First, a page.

For Immediate Release: March 16, 2015

Contact: Senator Janis Ringhand, (608) 266-2253

 

SENATOR RINGHAND: PETITIONS TO SAVE SENIOR CARE STILL POURING IN

Will continue to collect signatures throughout budget process

Hundreds of people from throughout the 15th Senate District have retuned petitions asking the state and federal government to save Wisconsin’s SeniorCare prescription drug program.

“SeniorCare is extremely popular,” says State Senator Janis Ringhand (D-Evansville). “Kicking people off of SeniorCare is Governor Walker’s way of telling the big drug companies that his presidential campaign is open for business.”

Governor Walker's state budget proposal would require all current and future SeniorCare participants to first purchase coverage through Medicare Part D, the federal government's prescription drug program.  They could then use SeniorCare benefits to cover any prescriptions their Part D plan will not cover.

The Wisconsin Department of Health Services estimates that Governor Walker’s proposal would cost SeniorCare participants an additional $15 million over the next two years.

Assembly Speaker Robin Vos (R-Burlington) has said that he believes costs should go up for those participating in SeniorCare because “they are getting a pretty good bargain.” He suggested banning new people from obtaining SeniorCare and slowly eliminate the program as current participants die.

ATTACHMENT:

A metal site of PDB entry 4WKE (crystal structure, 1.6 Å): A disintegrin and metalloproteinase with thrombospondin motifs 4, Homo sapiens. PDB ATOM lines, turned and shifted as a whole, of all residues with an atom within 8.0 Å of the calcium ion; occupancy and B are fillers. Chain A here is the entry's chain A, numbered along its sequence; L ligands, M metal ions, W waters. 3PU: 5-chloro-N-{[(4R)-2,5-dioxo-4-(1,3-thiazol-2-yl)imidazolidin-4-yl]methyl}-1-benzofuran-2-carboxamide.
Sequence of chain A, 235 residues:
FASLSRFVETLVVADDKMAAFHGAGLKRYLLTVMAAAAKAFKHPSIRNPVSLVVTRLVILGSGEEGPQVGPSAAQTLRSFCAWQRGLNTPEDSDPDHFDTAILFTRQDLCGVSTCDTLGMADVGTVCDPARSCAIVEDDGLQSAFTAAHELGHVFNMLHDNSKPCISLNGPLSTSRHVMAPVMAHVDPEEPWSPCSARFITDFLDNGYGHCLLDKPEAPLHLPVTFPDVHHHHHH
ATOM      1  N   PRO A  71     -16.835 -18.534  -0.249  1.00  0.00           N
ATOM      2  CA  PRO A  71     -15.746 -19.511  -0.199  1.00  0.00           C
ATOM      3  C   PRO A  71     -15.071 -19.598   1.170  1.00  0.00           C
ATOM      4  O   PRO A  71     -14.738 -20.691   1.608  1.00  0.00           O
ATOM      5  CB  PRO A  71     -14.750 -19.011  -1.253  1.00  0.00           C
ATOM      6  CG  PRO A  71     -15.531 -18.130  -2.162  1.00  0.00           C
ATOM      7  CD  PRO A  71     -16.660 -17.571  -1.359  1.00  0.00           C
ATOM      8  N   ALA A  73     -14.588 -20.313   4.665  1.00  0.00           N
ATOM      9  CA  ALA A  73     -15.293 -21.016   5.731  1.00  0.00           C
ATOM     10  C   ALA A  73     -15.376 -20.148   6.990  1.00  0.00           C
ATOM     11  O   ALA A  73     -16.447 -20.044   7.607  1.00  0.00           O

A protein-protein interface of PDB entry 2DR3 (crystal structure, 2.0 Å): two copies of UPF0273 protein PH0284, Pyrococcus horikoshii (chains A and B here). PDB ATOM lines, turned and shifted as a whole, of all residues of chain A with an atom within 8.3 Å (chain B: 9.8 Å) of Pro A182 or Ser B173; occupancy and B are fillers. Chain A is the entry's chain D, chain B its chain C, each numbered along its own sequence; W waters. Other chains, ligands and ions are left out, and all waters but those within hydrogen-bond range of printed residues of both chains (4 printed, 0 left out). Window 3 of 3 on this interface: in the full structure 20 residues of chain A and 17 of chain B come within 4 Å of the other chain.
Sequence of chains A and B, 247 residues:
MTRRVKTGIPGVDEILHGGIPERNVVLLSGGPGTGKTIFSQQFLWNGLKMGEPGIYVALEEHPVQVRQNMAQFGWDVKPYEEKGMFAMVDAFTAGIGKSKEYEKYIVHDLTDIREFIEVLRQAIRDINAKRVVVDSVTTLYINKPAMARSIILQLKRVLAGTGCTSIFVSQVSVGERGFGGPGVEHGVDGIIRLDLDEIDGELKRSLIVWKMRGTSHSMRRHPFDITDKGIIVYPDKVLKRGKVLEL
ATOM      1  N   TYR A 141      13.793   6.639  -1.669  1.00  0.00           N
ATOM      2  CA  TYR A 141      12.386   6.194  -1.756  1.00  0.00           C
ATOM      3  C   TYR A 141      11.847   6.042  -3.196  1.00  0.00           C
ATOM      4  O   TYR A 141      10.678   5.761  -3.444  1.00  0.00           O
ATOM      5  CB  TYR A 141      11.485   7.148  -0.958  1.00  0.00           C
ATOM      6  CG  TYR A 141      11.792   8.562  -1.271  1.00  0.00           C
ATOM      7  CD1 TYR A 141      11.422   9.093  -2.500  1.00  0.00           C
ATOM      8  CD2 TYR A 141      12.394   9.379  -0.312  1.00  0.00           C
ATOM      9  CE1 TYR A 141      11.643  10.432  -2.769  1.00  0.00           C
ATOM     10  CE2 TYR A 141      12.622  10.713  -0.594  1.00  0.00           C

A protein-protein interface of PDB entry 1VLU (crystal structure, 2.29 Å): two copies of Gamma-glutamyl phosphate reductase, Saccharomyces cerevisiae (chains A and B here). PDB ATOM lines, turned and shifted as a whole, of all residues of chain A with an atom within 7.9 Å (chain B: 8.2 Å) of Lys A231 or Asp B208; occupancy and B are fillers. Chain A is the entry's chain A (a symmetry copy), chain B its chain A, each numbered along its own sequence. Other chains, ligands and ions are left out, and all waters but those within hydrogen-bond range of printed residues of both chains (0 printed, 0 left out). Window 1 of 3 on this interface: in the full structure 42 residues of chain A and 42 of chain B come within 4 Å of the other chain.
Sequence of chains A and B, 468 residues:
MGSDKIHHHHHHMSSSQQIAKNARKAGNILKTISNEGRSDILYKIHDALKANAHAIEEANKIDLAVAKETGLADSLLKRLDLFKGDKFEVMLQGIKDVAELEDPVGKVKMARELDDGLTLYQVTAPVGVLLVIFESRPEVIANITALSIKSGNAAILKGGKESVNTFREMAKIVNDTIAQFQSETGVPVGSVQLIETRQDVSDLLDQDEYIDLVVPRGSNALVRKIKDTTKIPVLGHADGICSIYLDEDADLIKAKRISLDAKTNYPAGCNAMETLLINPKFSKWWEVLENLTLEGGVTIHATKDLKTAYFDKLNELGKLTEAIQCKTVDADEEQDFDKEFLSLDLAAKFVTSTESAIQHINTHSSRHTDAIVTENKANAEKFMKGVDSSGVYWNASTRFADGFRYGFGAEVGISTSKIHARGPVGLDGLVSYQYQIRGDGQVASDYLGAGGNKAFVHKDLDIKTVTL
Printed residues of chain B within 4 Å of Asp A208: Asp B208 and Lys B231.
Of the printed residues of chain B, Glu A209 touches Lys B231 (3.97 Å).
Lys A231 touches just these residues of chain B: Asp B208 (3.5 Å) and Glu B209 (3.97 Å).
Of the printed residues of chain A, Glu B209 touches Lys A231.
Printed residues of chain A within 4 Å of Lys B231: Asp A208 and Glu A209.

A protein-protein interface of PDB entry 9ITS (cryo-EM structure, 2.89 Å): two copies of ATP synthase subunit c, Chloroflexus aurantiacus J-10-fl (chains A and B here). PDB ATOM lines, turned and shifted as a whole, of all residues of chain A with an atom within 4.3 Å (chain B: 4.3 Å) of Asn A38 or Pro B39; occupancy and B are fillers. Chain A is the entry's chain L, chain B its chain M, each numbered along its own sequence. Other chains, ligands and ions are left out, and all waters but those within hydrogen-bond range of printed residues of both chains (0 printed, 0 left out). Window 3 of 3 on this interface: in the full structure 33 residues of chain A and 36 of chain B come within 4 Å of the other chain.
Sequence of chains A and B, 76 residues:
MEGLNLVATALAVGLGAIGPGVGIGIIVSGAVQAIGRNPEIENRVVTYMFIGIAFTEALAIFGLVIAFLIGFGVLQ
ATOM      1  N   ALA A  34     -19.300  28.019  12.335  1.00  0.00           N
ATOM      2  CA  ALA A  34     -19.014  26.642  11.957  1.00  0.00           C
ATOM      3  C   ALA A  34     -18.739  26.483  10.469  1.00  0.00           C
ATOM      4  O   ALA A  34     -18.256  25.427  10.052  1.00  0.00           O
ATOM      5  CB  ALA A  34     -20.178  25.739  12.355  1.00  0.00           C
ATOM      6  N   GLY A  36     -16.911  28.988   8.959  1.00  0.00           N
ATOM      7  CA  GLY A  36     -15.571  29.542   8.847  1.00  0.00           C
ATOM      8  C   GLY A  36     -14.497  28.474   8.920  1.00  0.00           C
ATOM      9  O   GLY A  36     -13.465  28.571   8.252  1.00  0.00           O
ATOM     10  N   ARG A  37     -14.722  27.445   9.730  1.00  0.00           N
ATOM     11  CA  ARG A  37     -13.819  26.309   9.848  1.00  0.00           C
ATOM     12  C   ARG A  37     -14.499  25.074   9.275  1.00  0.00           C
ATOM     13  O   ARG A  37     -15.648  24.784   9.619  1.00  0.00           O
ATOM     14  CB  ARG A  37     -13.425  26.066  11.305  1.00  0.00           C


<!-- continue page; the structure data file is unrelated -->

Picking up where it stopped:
“Speaker Vos has it backwards,” Senator Ringhand said. “SeniorCare gives people a better deal and lower drug prices. We should be encouraging more people to sign up for SeniorCare, not fewer.”

SeniorCare is a bargain compared to Medicare Part D because the federal government is prohibited from negotiating with the big pharmaceutical companies to lower the cost of commonly used drugs. This artificially keeps both drug costs and pharmaceutical company profits high.

Seniors with an individual income of $18,832 per year or less pay just $30 annually under SeniorCare, with co-pays of $5 for generic drugs and $15 for brand name drugs. Those whose incomes are between 160 to 240 percent of the federal poverty level, yearly deductibles start at $500 and go to as high as $850.

Forcing seniors to switch to Medicare Part D would require seniors to pay premiums ranging from $15.70 to $130 per month.

“The Republicans want to eliminate SeniorCare because forcing people into Medicare Part D only helps the big pharmaceutical companies, not people” Senator Ringhand concluded.

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